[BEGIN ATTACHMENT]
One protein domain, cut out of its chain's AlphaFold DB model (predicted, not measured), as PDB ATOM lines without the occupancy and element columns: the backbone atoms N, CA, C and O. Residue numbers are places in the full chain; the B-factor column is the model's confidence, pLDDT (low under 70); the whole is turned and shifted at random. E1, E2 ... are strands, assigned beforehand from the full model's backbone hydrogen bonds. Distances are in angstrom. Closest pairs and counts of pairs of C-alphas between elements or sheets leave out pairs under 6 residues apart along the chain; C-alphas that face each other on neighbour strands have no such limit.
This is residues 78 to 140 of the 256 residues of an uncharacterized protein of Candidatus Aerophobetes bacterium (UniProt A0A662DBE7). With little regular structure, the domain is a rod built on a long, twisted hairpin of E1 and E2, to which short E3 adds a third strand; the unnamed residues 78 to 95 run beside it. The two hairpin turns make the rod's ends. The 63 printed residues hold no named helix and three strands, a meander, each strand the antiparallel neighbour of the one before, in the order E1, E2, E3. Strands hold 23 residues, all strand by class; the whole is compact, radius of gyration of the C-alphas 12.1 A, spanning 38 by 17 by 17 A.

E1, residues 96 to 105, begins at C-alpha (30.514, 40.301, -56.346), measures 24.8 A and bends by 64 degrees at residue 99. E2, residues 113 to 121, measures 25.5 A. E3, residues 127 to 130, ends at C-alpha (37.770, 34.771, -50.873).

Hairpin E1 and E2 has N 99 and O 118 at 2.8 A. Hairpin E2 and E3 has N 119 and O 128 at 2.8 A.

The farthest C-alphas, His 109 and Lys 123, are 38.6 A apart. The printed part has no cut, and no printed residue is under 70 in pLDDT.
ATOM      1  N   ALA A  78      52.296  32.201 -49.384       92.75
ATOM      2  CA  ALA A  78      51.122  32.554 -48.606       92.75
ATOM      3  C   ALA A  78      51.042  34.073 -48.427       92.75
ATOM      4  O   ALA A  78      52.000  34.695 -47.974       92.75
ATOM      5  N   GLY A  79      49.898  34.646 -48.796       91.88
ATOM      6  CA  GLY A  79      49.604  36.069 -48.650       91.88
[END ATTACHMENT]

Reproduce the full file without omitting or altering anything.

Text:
One protein domain, cut out of its chain's AlphaFold DB model (predicted, not measured), as PDB ATOM lines without the occupancy and element columns: the backbone atoms N, CA, C and O. Residue numbers are places in the full chain; the B-factor column is the model's confidence, pLDDT (low under 70); the whole is turned and shifted at random. E1, E2 ... are strands, assigned beforehand from the full model's backbone hydrogen bonds. Distances are in angstrom. Closest pairs and counts of pairs of C-alphas between elements or sheets leave out pairs under 6 residues apart along the chain; C-alphas that face each other on neighbour strands have no such limit.
This is residues 78 to 140 of the 256 residues of an uncharacterized protein of Candidatus Aerophobetes bacterium (UniProt A0A662DBE7). With little regular structure, the domain is a rod built on a long, twisted hairpin of E1 and E2, to which short E3 adds a third strand; the unnamed residues 78 to 95 run beside it. The two hairpin turns make the rod's ends. The 63 printed residues hold no named helix and three strands, a meander, each strand the antiparallel neighbour of the one before, in the order E1, E2, E3. Strands hold 23 residues, all strand by class; the whole is compact, radius of gyration of the C-alphas 12.1 A, spanning 38 by 17 by 17 A.

E1, residues 96 to 105, begins at C-alpha (30.514, 40.301, -56.346), measures 24.8 A and bends by 64 degrees at residue 99. E2, residues 113 to 121, measures 25.5 A. E3, residues 127 to 130, ends at C-alpha (37.770, 34.771, -50.873).

Hairpin E1 and E2 has N 99 and O 118 at 2.8 A. Hairpin E2 and E3 has N 119 and O 128 at 2.8 A.

The farthest C-alphas, His 109 and Lys 123, are 38.6 A apart. The printed part has no cut, and no printed residue is under 70 in pLDDT.
ATOM      1  N   ALA A  78      52.296  32.201 -49.384       92.75
ATOM      2  CA  ALA A  78      51.122  32.554 -48.606       92.75
ATOM      3  C   ALA A  78      51.042  34.073 -48.427       92.75
ATOM      4  O   ALA A  78      52.000  34.695 -47.974       92.75
ATOM      5  N   GLY A  79      49.898  34.646 -48.796       91.88
ATOM      6  CA  GLY A  79      49.604  36.069 -48.650       91.88